Photo Credit: Supplied - Vusi Beauchamp - We Are Free

A collective of South African artists made and auctioned lockdown artworks to raised funds for an artists relief fund and the Solidarity Fund.


South Africa (19 May 2020)“In terms of artistic response to Covid-19, The Lockdown Collection is the most significant initiative in the art world, on planet earth, right now”.

This is what Professor Mark Auslander, from Central Washington University in the USA, said about The Lockdown Collection – a bold charitable initiative that has already raised over R2 million for artists and for the Solidarity Fund, while also serving as an incubator for the visual arts.

Photo Credit: Supplied – Themba Khumalo – Waiting for Food Parcels

The Lockdown Collection – or TLC – is the brainchild of Carl Bates (Chief Executive of Sirdar Group), Lauren Woolf (Founder and Owner, MRS WOOLF) and Kim Berman (Founding Director Artist Proof Studio; Professor of Visual Arts, UJ). The idea was to curate and auction a collection of Covid-19-related artworks by renowned South African artists, with the proceeds going into a fund which would, in turn, support artists during the Covid-19 pandemic.

“The pandemic and the lockdown have a significant impact on us all. For the artists of the world, the realities of Covid-19 provide powerful subject material and inspiration. Yet at the same time, the lockdown is affecting their ability to earn a living through the creation of their art. We cannot afford to lose our artists or their incredible artworks – especially not now, when we need them to bear witness to this moment in time,” says Berman.

“Imagine what this lockdown would be like, without the entertainment and inspiration we derive from books, music, TV shows or art – all of which are created by artists,” says Woolf. “We have to protect our artists and build the integrity and historical value of their artworks. These are, after all, snapshots of life at an extraordinary time in history”.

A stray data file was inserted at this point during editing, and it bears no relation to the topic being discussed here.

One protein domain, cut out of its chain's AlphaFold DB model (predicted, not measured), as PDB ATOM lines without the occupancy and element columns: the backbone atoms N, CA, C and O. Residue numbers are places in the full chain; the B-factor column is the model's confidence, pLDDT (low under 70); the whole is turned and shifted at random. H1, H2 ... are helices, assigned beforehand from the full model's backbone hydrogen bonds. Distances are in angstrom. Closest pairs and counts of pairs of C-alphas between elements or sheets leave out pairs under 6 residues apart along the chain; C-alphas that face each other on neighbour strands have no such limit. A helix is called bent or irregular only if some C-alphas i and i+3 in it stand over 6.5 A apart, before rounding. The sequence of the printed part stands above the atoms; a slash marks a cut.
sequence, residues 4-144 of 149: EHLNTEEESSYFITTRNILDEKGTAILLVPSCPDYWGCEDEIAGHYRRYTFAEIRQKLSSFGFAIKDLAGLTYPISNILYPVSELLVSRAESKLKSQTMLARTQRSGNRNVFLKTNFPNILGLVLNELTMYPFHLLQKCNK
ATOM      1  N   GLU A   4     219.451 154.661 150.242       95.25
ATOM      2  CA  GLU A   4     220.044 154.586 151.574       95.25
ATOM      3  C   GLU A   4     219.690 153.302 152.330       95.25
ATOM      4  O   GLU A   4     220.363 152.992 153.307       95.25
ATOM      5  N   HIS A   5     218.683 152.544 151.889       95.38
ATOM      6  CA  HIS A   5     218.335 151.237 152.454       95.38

The Lockdown Collection: a R2 million success story

In just two days, from conception to roll-out, the TLC team launched a 21-day lockdown campaign – called The Lockdown Collection, commencing on 27 March 2020.

Each day, the campaign revealed the artwork of a participating artist – among them, Penny Siopsis, Sam Nhlengethwa, Diane Victor, Ardmore Ceramic Art, Gerhard Marx and Thenjiwe Nkosi. The foundation piece, a drawing by William Kentridge, entitled “ Where shall we place our hope ”, was sold for R500 000, which established the Fund prior to the auction.

Buyers placed bids on the artworks, such that each piece was ‘underwritten’ at an average value of R25 000 to R50 000 by the time of the campaign’s concluding auction event – the Unlocking Event. Before the Unlocking Event itself, the reserves had already reached over R500 000. Donations were also welcomed throughout the campaign.

Held on 19 April, 2020, the Unlocking Event auction, hosted by Aspire Art Auctions, was conducted via a unique live webinar session, with a ‘live’ auctioneer and an estimated 500 virtual attendees. The cherry on the top was Artist Proof Studio’s donation of two additional works for auction – one by Lukas Ngweng and another by William Kentridge. The Unlocking Event sold and auctioned every item in the catalogue – something the auction community terms a “white glove sale”. Each piece of art was sold at (or very close to) market value. Sometimes well beyond. But most remarkable is the sum collected by The Lockdown Collection campaign – a staggering R2 million.

This allowed for an immediate initial donation of R250 000 to the President’s Solidarity Fund, as well as instant allocations to the Vulnerable Visual Artists Fund (a fund established by TLC). This Fund has paid out grants to over 100 vulnerable artists, to date.